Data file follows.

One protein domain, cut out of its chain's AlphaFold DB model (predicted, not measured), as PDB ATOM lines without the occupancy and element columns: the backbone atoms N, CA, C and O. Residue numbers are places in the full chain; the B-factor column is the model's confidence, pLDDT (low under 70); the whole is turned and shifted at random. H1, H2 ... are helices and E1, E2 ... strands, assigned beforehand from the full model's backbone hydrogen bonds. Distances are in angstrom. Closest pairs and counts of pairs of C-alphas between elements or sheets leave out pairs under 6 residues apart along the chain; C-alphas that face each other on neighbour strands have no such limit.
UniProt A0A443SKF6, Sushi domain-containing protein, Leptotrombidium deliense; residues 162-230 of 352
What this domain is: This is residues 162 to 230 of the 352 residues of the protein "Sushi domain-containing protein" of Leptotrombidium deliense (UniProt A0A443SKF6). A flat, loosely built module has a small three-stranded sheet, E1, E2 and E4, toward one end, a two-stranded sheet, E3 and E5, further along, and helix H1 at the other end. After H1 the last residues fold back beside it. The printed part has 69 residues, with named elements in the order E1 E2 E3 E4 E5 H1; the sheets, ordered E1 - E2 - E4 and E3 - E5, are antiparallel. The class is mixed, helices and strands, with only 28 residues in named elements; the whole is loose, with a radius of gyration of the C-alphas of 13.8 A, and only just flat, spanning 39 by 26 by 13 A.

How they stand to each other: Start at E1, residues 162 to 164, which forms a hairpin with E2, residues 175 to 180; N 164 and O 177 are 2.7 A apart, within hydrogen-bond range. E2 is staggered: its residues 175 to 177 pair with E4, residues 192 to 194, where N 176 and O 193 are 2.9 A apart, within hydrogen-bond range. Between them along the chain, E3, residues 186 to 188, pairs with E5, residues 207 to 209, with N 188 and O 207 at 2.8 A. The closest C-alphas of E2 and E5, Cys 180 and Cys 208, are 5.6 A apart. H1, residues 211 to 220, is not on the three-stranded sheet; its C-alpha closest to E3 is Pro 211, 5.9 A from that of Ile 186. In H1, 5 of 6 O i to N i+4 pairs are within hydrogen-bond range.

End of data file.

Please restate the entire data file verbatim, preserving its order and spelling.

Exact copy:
One protein domain, cut out of its chain's AlphaFold DB model (predicted, not measured), as PDB ATOM lines without the occupancy and element columns: the backbone atoms N, CA, C and O. Residue numbers are places in the full chain; the B-factor column is the model's confidence, pLDDT (low under 70); the whole is turned and shifted at random. H1, H2 ... are helices and E1, E2 ... strands, assigned beforehand from the full model's backbone hydrogen bonds. Distances are in angstrom. Closest pairs and counts of pairs of C-alphas between elements or sheets leave out pairs under 6 residues apart along the chain; C-alphas that face each other on neighbour strands have no such limit.
UniProt A0A443SKF6, Sushi domain-containing protein, Leptotrombidium deliense; residues 162-230 of 352
What this domain is: This is residues 162 to 230 of the 352 residues of the protein "Sushi domain-containing protein" of Leptotrombidium deliense (UniProt A0A443SKF6). A flat, loosely built module has a small three-stranded sheet, E1, E2 and E4, toward one end, a two-stranded sheet, E3 and E5, further along, and helix H1 at the other end. After H1 the last residues fold back beside it. The printed part has 69 residues, with named elements in the order E1 E2 E3 E4 E5 H1; the sheets, ordered E1 - E2 - E4 and E3 - E5, are antiparallel. The class is mixed, helices and strands, with only 28 residues in named elements; the whole is loose, with a radius of gyration of the C-alphas of 13.8 A, and only just flat, spanning 39 by 26 by 13 A.

How they stand to each other: Start at E1, residues 162 to 164, which forms a hairpin with E2, residues 175 to 180; N 164 and O 177 are 2.7 A apart, within hydrogen-bond range. E2 is staggered: its residues 175 to 177 pair with E4, residues 192 to 194, where N 176 and O 193 are 2.9 A apart, within hydrogen-bond range. Between them along the chain, E3, residues 186 to 188, pairs with E5, residues 207 to 209, with N 188 and O 207 at 2.8 A. The closest C-alphas of E2 and E5, Cys 180 and Cys 208, are 5.6 A apart. H1, residues 211 to 220, is not on the three-stranded sheet; its C-alpha closest to E3 is Pro 211, 5.9 A from that of Ile 186. In H1, 5 of 6 O i to N i+4 pairs are within hydrogen-bond range.